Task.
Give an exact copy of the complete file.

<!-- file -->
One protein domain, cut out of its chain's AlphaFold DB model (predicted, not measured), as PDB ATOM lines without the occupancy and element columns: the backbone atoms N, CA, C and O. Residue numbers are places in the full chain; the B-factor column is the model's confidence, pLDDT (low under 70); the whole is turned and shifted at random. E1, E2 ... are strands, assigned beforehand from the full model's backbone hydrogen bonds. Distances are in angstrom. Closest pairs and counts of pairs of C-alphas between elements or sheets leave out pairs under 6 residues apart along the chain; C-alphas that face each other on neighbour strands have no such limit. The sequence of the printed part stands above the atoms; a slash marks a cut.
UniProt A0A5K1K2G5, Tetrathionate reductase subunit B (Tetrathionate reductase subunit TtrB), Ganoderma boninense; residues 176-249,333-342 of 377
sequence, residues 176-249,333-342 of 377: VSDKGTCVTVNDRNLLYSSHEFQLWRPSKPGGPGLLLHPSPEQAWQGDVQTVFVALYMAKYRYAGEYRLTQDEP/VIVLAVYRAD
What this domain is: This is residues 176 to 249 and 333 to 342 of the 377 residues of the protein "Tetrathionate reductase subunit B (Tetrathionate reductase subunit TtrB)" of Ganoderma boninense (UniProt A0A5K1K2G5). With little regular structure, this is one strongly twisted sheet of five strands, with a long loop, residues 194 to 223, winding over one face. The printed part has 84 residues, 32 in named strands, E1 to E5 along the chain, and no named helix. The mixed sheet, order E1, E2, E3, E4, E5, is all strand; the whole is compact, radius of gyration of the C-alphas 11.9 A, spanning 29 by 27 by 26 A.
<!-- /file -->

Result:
One protein domain, cut out of its chain's AlphaFold DB model (predicted, not measured), as PDB ATOM lines without the occupancy and element columns: the backbone atoms N, CA, C and O. Residue numbers are places in the full chain; the B-factor column is the model's confidence, pLDDT (low under 70); the whole is turned and shifted at random. E1, E2 ... are strands, assigned beforehand from the full model's backbone hydrogen bonds. Distances are in angstrom. Closest pairs and counts of pairs of C-alphas between elements or sheets leave out pairs under 6 residues apart along the chain; C-alphas that face each other on neighbour strands have no such limit. The sequence of the printed part stands above the atoms; a slash marks a cut.
UniProt A0A5K1K2G5, Tetrathionate reductase subunit B (Tetrathionate reductase subunit TtrB), Ganoderma boninense; residues 176-249,333-342 of 377
sequence, residues 176-249,333-342 of 377: VSDKGTCVTVNDRNLLYSSHEFQLWRPSKPGGPGLLLHPSPEQAWQGDVQTVFVALYMAKYRYAGEYRLTQDEP/VIVLAVYRAD
What this domain is: This is residues 176 to 249 and 333 to 342 of the 377 residues of the protein "Tetrathionate reductase subunit B (Tetrathionate reductase subunit TtrB)" of Ganoderma boninense (UniProt A0A5K1K2G5). With little regular structure, this is one strongly twisted sheet of five strands, with a long loop, residues 194 to 223, winding over one face. The printed part has 84 residues, 32 in named strands, E1 to E5 along the chain, and no named helix. The mixed sheet, order E1, E2, E3, E4, E5, is all strand; the whole is compact, radius of gyration of the C-alphas 11.9 A, spanning 29 by 27 by 26 A.